An Uncomfortable Week-Part 1

I try to avoid politics as much as I can on this blog. I like people and I want my followers to be comfortable reading of my adventures out in the big wide world. I like that people can read my posts and laugh, cry, and be moved or bored. Today I am stepping out of my and maybe your comfort zone.

This past week has been a roller coaster of emotions for me. I have felt sad, horrified, and angry. I have also noted moments of reflection about the times I have been to the United States Capitol in Washington DC.

Like most people, seeing the Capitol building assaulted by a group of people who were out for blood and “revolution” broke my heart. Who are these people? What gives them the right to desecrate this incredibly gorgeous building? They said this was their home and they were taking it back. Well if it is their home it is mine too and I am not happy with how these groups treated my home. I am not happy with how they treated the nation. I am not happy at all.

Who are these people? I read an article that said they urinated in the halls, spread feces on the walls, and destroyed for the sake of destroying. Who does this? Who thinks this is a good idea? I cannot support a revolution where people think this is OK. Who taught them that this kind of action is OK?

I felt such pain for that building. Have you ever been there? If not you should go, well not now. The historic buildings in Washington DC are incredible works of art. They are not buildings, they stand for so much more. After several architects, the Capitol building was completed in 1836. It had already witnessed an attempt at its own destruction during the War of 1812 when the British tried to burn it to the ground. It didn’t work and it remains a symbol of a now floundering democracy today.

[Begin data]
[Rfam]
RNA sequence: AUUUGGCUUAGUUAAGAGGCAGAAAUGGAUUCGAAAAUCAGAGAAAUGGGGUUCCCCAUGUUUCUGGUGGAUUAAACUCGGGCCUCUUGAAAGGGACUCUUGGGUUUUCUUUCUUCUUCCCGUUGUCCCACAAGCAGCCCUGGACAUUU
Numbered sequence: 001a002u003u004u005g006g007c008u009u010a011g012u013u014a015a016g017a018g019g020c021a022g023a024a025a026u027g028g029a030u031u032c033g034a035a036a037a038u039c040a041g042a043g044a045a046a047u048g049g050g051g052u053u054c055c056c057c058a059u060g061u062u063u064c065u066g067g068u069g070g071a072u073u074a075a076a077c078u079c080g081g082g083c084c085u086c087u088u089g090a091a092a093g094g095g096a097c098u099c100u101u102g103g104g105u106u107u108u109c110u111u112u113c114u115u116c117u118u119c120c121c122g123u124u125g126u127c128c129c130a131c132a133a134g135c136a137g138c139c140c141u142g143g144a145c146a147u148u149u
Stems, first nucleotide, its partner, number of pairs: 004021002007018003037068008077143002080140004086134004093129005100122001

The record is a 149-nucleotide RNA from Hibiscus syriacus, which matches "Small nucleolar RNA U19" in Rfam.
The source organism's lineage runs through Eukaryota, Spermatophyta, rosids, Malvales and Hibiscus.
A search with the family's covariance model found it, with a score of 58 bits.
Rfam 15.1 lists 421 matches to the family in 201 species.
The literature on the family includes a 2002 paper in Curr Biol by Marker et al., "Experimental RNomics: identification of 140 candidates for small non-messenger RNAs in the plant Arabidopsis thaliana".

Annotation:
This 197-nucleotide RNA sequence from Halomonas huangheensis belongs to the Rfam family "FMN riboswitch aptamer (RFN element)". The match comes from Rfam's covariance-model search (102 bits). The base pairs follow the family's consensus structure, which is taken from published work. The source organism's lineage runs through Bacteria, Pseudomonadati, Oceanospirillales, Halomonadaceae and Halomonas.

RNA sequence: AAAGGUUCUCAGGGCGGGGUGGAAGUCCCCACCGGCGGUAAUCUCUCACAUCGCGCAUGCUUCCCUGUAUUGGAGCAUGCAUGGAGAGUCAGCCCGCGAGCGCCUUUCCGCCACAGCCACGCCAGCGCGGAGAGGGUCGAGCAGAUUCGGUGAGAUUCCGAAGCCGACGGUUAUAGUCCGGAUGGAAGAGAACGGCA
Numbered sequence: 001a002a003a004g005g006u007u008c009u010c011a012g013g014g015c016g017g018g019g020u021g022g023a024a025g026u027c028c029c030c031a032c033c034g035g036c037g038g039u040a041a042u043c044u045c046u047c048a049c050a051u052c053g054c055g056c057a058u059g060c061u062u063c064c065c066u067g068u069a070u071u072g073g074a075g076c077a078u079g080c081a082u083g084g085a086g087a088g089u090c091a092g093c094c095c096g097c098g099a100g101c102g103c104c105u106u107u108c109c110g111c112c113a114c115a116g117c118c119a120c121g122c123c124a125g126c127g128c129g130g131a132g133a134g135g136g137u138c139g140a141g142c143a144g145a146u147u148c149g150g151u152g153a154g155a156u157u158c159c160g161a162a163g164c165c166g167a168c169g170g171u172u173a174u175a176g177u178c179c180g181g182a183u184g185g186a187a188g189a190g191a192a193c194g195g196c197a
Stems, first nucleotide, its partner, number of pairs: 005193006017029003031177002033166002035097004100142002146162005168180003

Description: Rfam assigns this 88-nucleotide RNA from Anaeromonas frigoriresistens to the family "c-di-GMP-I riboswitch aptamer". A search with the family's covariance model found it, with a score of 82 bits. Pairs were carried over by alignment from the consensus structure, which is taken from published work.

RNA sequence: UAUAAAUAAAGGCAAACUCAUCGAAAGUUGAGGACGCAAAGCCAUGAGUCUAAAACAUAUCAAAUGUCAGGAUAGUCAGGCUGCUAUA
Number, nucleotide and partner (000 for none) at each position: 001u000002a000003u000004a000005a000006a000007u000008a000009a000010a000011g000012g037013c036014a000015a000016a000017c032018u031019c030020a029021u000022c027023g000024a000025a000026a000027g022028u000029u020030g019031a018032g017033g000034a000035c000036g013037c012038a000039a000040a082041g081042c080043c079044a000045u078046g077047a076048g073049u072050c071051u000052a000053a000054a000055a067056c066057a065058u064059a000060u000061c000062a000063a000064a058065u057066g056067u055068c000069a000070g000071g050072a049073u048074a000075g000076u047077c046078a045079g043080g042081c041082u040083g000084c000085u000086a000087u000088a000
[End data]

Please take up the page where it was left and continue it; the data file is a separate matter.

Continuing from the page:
Capitol Rotunda.

I read that some of the rioters after breaking into the rotunda dropped their mouths when they looked up at the rotunda. They started to take photos. Who can blame them, it is a beautiful space. This is what they wanted to destroy. Some said that this is a symbol of what is wrong with this country. I disagree, this is a symbol of what is right in our country. This is a symbol of freedom. Freedom from the oppression of the British. Freedom of Religion. Freedom of Speech. Freedom to become better. I don’t believe it is the freedom to destroy.

After the grounds were finally secured, the cleaning up began. Who cleaned this mess left by mostly white supremacists? It was black people whose job is to take care of our house. I read an article about these people and I know it may sound a bit romantic but, here is the final quote in the article. “With each stroke of the broom, they were slowly helping to piece this democracy back together. It’s what Black people have always done, no matter the circumstances, no matter the burden placed upon their back.” I couldn’t agree more although I believe I would add many people of color and caucasian as well.